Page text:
The UK charter airline scene at the dawn of the 1990s was dominated by the BAC One-Eleven, Boeing 737-200 and 757-200. The 737-300 has seen a decent take-up by airlines, such as Dan Air, Monarch and Orion, but was quickly usurped by larger 757s or the new kid on the block the Airbus A320. When an airline needed lower capacity than the 757 it was the A320 they usually fell back on and Air 2000, one of the most successful UK charter carriers of the time, was no expection.
I have already written the history of Air 2000 in the 1990s. The impetus for that was the release of a 757 by NG Models back in 2019. However I have recently received a delightful pair of A320s custom made by MLC Customs so forgive me for revisiting the airline again.
For the original story about Air 2000 see:
Air 2000 had felt the need for a lower capacity vehicle than its flagship 757s as early as 1989 when they acquired a single Boeing 737-300, G-KKUH, on lease from ILFC. It mainly flew from Glasgow for two seasons before being returned to the lessor. As with several UK charter airlines that operated small numbers of 737-300 or 400s Air 2000 didn't keep the faith with the 737 and instead switched to its newer competitor the A320.
This pattern was clear with other UK airlines such as Monarch and together with the collapse of Dan Air and Air Europe, both sizeable 737 operators, it meant there were few UK based 737-300/400s with charter airlines by the mid-90s. Other UK charter carriers like Airtours switched to the A320 too but this time from their original MD-80 equipment. Even Air UK Leisure replaced its 737-400s with A320s when its ownership and name changed, to Leisure International.
Air 2000 added a pair of A320s for the 1992 summer season and another pair in August, all leased from ORIX aviation. The A320s freed up the 757s for long haul routes and helped Air 2000 become the UK's third largest charter airline by 1993.
Despite this success the UK charter market was always fickle and easily affected by economic ups and downs. Air 2000 was already vertically integrated with its own tour operator, being owned by Owners Abroad, and so was only as strong as the overall business. It survived a difficult mid-90s and emerged into the late 90s stronger with a fleet of 13 757s and 4 A320s by mid-97.
The A320s had been delivered in the smart and rather business like red and gold scheme but with Owners Abroad being rebranded as First Choice Holidays in 1994 it was only a matter of time until the branding of the companies was unified. Air 2000 aircraft already carried the First Choice logo but in 1996 the original colours were replaced with a bright new scheme modelled on the First Choice logo.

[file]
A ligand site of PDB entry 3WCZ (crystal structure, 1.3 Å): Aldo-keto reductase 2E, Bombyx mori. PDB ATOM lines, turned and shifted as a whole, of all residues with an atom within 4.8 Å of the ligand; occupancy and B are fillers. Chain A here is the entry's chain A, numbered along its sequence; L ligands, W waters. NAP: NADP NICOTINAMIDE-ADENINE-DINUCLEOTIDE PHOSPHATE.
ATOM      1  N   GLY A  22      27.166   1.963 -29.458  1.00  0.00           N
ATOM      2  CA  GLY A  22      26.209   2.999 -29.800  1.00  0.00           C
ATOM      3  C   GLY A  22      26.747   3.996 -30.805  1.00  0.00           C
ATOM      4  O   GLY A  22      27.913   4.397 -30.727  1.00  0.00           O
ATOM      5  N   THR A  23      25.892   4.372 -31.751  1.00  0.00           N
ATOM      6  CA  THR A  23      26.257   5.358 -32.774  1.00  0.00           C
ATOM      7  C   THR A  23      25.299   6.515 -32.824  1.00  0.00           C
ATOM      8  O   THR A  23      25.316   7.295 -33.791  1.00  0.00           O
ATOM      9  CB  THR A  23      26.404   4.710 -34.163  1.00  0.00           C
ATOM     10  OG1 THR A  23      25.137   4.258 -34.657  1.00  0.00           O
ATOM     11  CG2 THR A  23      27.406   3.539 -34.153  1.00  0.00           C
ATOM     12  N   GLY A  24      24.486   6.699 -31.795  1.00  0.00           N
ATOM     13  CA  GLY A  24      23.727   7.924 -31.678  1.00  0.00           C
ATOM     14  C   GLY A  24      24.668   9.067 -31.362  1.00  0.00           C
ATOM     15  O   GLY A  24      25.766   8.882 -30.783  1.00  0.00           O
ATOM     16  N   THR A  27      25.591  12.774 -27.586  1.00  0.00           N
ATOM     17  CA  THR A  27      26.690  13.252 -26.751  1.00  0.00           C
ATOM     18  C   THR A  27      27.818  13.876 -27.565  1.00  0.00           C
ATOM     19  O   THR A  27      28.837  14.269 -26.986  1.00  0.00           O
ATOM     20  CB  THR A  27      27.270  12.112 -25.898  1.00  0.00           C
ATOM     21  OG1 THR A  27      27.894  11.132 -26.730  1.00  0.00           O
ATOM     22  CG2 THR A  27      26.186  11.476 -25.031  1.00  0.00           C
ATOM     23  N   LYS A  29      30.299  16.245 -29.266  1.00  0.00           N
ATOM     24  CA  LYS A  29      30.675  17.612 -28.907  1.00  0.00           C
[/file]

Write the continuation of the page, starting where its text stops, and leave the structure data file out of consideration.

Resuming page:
This scheme was a lot more colourful than the first with a vibrant holiday feel. It was named 'Tapestry' and the A320s were repainted into it quickly, with photo evidence of G-OOAC from December 1996 on Airliners.net.
Conslidation in the UK IT market was gathering pace as early as the late 90s and in June 1998 it was announced that First Choice would acquire the smaller Unijet for £110 million. Included in the deal was also the acquisition of the long haul tour operator Hayes & Jarvis for another £24 million. Unijet already had its own airline, Leisure International, and this was merged into Air 2000 on November 1, 1998.
The Leisure International fleet included a pair of Boeing 767-300ERs, a trio of almost new Airbus A321s and a pair of Airbus A320s. Of the A320s only G-UKLL would join Air 2000 and it would be returned to the lessor, GATX, by May 1999 for onward lease to Volare Airlines.
That would not be the end of A320 additions for Air 2000 however as in December 1999 a deal was announced with Airbus for the acquisition of 8 CFM powered A320 family aircraft (5 A320s and 3 A321s).
At the time the Air 2000 fleet stood at 4 A320s, 5 A321s, 13 757s and 3 767s. Deliveries of the new Airbuses were scheduled for late 2000 and conclude in 2002. Half would be leased and half owned. Of the leased quartet two were planned to come from International Lease Finance and two from CIT Group. In the end 6 A320s were eventually acquired with four coming from ILFC:
The A320/321 beat off competition for the order from the 737-800. The original quartet of A320s were IAE V2500 powered but the A321s inherited from Leisure International were CFM powered. The new A320s were ordered to replace the original quartet whose leases were due to expire in late 2000. Two would end up with Mexicana and the other pair with Indian Airlines.
Air 2000 carried 6.5 million passengers in 2002, which would be the last full year that it carried its own name. That year a new scheme was adopted with G-OOAW the first A320 to wear it in June 2002. The scheme was much simpler and less colourful than the Tapestry version and was named Starfish.
The continuing brand consolidation in the UK IT market reached its zenith for First Choice in October 2003 when it was announced Air 2000 would be rebranded as First Choice Airways. With the stagnation of the IT market and the onslught of low cost airline travel it was inevitable that further consolidation would be needed and in March 2008 First Choice Holidays PLC was acquired by TUI AG. TUI's own in house airline, Thomsonfly, was merged with First Choice Airways to form Thomson Airways (now TUI Airways).
Not all of the newer A320s survived to fly with Thomson. G-OOAP joined Thomas Cook Belgium in 2007 but the other five gained the TUI smile. The A320 certainly proved itself a versatile and reliable platform in Air 2000 service.
1998. First Choice Holidays To Acquire Unijet. New York Times
1999. Air 2000 stays with A320 family for short-haul revamp. Flight Global.
I'm Richard Stretton: a fan of classic airliners and airlines who enjoys exploring their history through my collection of die-cast airliners. If you enjoy the site please donate whatever you can to help keep it running: